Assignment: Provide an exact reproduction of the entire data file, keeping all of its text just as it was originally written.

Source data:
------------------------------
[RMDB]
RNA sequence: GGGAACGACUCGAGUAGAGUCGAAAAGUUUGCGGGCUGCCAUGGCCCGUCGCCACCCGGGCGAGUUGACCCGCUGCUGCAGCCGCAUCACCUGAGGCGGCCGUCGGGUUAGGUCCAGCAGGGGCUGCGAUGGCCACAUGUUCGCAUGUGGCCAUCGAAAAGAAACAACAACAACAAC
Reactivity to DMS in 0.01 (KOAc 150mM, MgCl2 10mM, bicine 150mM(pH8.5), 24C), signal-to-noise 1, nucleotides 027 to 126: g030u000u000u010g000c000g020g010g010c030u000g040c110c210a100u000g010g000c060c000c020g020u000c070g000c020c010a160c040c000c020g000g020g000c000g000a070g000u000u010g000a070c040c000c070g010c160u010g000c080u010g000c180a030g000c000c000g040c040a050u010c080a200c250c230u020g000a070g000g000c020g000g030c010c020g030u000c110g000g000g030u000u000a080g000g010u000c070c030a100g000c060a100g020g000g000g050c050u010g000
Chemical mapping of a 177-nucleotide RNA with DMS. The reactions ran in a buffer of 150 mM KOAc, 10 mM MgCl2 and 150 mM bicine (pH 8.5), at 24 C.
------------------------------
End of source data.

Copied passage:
[RMDB]
RNA sequence: GGGAACGACUCGAGUAGAGUCGAAAAGUUUGCGGGCUGCCAUGGCCCGUCGCCACCCGGGCGAGUUGACCCGCUGCUGCAGCCGCAUCACCUGAGGCGGCCGUCGGGUUAGGUCCAGCAGGGGCUGCGAUGGCCACAUGUUCGCAUGUGGCCAUCGAAAAGAAACAACAACAACAAC
Reactivity to DMS in 0.01 (KOAc 150mM, MgCl2 10mM, bicine 150mM(pH8.5), 24C), signal-to-noise 1, nucleotides 027 to 126: g030u000u000u010g000c000g020g010g010c030u000g040c110c210a100u000g010g000c060c000c020g020u000c070g000c020c010a160c040c000c020g000g020g000c000g000a070g000u000u010g000a070c040c000c070g010c160u010g000c080u010g000c180a030g000c000c000g040c040a050u010c080a200c250c230u020g000a070g000g000c020g000g030c010c020g030u000c110g000g000g030u000u000a080g000g010u000c070c030a100g000c060a100g020g000g000g050c050u010g000
Chemical mapping of a 177-nucleotide RNA with DMS. The reactions ran in a buffer of 150 mM KOAc, 10 mM MgCl2 and 150 mM bicine (pH 8.5), at 24 C.